Arguments about politics and religion don't end in name calling and abuse when they happen face to face.
In person we are more balanced because we are aware we are being observed, says Aakar Patel.
Illustration: Dominic Xavier/Rediff.com
Like our former prime minister Manmohan Singh, former US president Barack Obama is an intellectual the world respects.
It doesn't matter that a few people think that the two are failed leaders, either because they lacked charisma and personal power, like Singh, or because they came from a racial minority, like Obama.
They are brilliant individuals and though they speak not as often as other leaders, it is inevitably rewarding to listen to them when they speak.
A few days ago Obama gave a wonderful interview to Britain's Prince Harry. In this he spoke about social media and some aspects of its affect on the modern world.
Obama accepted that social media was a really powerful tool for people of common interests to convene and get to know each other and connect.
Having said this, he added: 'But then it's important for them to get offline, meet in a pub, meet at a place of worship, meet in a neighbourhood and get to know each other.'
And the reason he said this was 'because the truth is that on the Internet, everything is simplified and when you meet people face-to-face it turns out they're complicated. One of the dangers of the Internet is that people can have entirely different realities. They can be cocooned in information that reinforces their current biases.'
I think Obama has captured something essential about the way we use the Internet. I am personally not on social media because I find it too distracting. However when I sometimes go through the comments sections of online articles I get depressed.
The amount of anger and viciousness and intemperate language is enough to put off anyone.
However the truth is that this level of nastiness is not observable in our everyday lives. Arguments about politics and religion do not end in name calling and abuse when they happen face to face.
It is the anonymity of the Internet that somehow gives us the confidence to say strong things. In person we are more balanced because we are aware we are being observed.
And, of course, the other great point that Obama makes is that on the Internet we are not exposed to the other person's point of view unless we specifically choose to seek her or him out.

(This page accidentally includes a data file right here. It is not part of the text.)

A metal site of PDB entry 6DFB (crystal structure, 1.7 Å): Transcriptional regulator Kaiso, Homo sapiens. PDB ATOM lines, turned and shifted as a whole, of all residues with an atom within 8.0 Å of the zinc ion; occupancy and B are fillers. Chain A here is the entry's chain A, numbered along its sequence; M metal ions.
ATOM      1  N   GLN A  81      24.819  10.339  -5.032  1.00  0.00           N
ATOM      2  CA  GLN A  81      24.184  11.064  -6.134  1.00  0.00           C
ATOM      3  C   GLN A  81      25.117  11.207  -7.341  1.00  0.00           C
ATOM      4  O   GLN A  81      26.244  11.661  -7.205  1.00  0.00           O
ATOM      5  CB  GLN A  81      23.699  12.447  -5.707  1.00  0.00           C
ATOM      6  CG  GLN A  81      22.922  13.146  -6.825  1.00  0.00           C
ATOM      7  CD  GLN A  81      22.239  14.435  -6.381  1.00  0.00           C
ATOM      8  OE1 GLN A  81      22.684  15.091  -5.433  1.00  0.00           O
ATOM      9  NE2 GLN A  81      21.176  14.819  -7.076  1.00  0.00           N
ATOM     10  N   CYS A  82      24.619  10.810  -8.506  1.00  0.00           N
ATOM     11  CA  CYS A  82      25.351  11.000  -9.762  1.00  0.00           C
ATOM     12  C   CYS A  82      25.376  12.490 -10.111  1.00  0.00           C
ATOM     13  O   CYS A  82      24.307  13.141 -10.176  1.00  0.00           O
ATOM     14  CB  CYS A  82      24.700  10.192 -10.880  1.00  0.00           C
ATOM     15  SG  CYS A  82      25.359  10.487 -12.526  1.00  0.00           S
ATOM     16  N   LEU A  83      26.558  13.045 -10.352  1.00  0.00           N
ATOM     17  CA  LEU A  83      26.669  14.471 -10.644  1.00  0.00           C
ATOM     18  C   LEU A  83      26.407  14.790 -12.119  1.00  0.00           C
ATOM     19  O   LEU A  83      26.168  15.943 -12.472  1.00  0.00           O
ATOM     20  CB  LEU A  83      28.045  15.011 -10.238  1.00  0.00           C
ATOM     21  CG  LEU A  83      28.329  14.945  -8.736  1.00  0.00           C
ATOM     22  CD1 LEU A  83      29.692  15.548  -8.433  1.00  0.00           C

In real life, when we engage with someone we must also listen to them and this makes our certitude and our prejudices less assertive.
There are some takeaways from this insight that Obama has given us.
First, that it is important particularly for people like activists and politicians, who seek change through their work, to meet and engage with people outside the Internet.
A few weeks ago Jignesh Mevani came to the place I work and spoke about his perspective and his ambitions. Asked about electoral politics, he said that it was not a short term goal but winning was something he saw happening a decade or 15 years down the line.
I am not sure even he knew that only a few days later he would easily win as an independent in the most divided state of India. How did his happen, particularly in a two party state where he did not have the advantage of an election symbol and had to rely on his own credibility?
I suspect it happened in large part because Mevani, who is a smart and persuasive speaker, engaged with thousands and thousands of people in person.
Similarly for a human rights activist like me, it is vital that there be maximum physical engagement in the flesh with people. I am saying this specifically because in the world of activism the focus is on social media because it is the most efficient way of reaching large numbers of people. But it is also, as Obama has observed, polarised in an artificial way.
If one is working on the rights of marginalised groups like Muslims or Dalits or Adivasis or Kashmiris or the people of the North East, the knee jerk response is to uphold the rights of the army and of the State over the rights of citizens.
This false binary is perpetuated more easily on the Internet. It is not as easy to dismiss the concerns of another human being in person.
And finally, Obama's insight tells us that we should not allow ourselves, as I do so often, to lose hope about the way things are.
We will close by noticing that Obama did not mean to say that social media was all bad.
'The question has to do with how do we harness this technology in a way that allows a multiplicity of voices, allows a diversity of views, but doesn't lead to a Balkanisation of society and allows ways of finding common ground,' he said.
Terrific words which we should remember in 2018, a crucial year for India.
Aakar Patel is Executive Director, Amnesty International India. The views expressed here are his own.
- You can read Aakar's earlier columns here.